The problem is that Sarah Palin improperly billed the state of Alaska so she could cart her children around to events.
Both the NYT and the WSJ confirm what tax bloggers have already concluded. The Palins did not declare the $43,490 the state reimbursed them for travel costs for Todd and the kids to accompany Sarah on official trips. And they should have–certainly for the funds reimbursing travel for the kids. Here’s the WSJ:
While several tax experts have raised serious questions about whether the payments to Gov. Palin are taxable income, they said the case was clearer cut for treating the reimbursements for the children’s expenses as taxable income. "The kids are a slam dunk problem," said Robert Spierer, a partner with the accounting firm Perelson Weiner LLP in New York City. "The husband you could make an argument that he had to be there because it was required for spouses to be there."
But not the children, he said. "I don’t think I would ever claim that on my clients’ returns. I can’t think of a real strong argument for it."
Bryan Camp, a tax professor at Texas Tech University School of Law and a former Internal Revenue Service lawyer in Washington, said the IRS would ask several questions to determine whether the travel reimbursements were reported properly.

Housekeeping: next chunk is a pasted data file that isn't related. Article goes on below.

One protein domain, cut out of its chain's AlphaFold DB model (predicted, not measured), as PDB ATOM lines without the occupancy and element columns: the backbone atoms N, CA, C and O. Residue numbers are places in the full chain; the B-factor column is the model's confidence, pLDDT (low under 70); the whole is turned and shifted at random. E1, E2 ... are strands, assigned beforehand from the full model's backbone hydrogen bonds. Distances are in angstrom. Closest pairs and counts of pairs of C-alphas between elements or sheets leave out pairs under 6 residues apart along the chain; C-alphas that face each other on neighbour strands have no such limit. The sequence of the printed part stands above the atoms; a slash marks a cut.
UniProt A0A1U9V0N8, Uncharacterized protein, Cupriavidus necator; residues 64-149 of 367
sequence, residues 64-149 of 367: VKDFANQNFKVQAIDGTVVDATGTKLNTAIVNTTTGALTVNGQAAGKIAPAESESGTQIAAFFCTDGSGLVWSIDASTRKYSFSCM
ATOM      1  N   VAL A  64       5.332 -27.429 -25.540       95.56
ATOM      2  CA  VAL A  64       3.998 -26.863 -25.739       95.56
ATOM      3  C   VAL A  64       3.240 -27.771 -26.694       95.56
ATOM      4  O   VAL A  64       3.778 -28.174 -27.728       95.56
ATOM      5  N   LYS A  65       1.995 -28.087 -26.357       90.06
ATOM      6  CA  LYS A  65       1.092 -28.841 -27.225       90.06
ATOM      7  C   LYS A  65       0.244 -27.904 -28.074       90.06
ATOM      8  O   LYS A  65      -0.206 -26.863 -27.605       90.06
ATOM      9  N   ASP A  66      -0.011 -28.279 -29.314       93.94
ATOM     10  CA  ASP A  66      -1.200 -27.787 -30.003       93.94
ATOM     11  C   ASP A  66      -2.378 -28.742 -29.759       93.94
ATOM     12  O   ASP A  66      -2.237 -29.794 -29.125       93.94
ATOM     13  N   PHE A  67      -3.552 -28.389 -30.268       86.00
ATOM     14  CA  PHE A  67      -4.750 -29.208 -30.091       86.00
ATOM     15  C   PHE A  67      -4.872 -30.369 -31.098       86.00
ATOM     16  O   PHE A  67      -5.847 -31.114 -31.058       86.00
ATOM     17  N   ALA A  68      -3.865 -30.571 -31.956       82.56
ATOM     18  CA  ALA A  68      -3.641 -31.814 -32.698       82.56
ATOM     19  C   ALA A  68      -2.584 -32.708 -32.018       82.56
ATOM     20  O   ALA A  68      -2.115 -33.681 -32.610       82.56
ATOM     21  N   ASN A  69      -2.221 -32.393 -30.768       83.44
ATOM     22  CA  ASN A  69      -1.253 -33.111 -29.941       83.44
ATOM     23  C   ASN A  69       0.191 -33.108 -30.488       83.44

Those questions include whether Mr. Palin and the children were employees of the state of Alaska, whether they traveling for bona fide business purposes, and whether they would have been able to deduct those travel expenses on their own tax returns for business purposes.
Because the answer to at least one and possibly more of those questions is no, "The Palins should have reported the $43,000 in family travel allowances received in 2007 as income," Mr. Camp wrote in an analysis.
See, the Palins almost certainly owe taxes on these funds (the NYT says they owe $6000). Asssuming they pay their back taxes, they can just say, "aw shucks, we didn’ know." They do that, and we’ll stop calling them tax cheats.
(Though, given that the Palins filed their taxes on September 3 this year, after Sarah was already the GOP VP nominee, I think it fair to ask how the Palins managed to make this mistake while under the watchful eye of all those GOP handlers.)
So, fine, the Palins pay their back taxes and I’ll stop calling them tax cheats.
But that doesn’t address the underlying scam here: Sarah Palin is carting her kids (and her husband) around to official events. The state of Alaska clearly doesn’t see them as part of that official business–if it did, it would have documented it properly and the Palins probably would have paid their taxes. Yet Sarah is still scamming the state for reimbursement.
That’s the story here, it seems: that Sarah has scammed Alaskans into paying for Bristol’s $6000 boondoggle to Manhattan.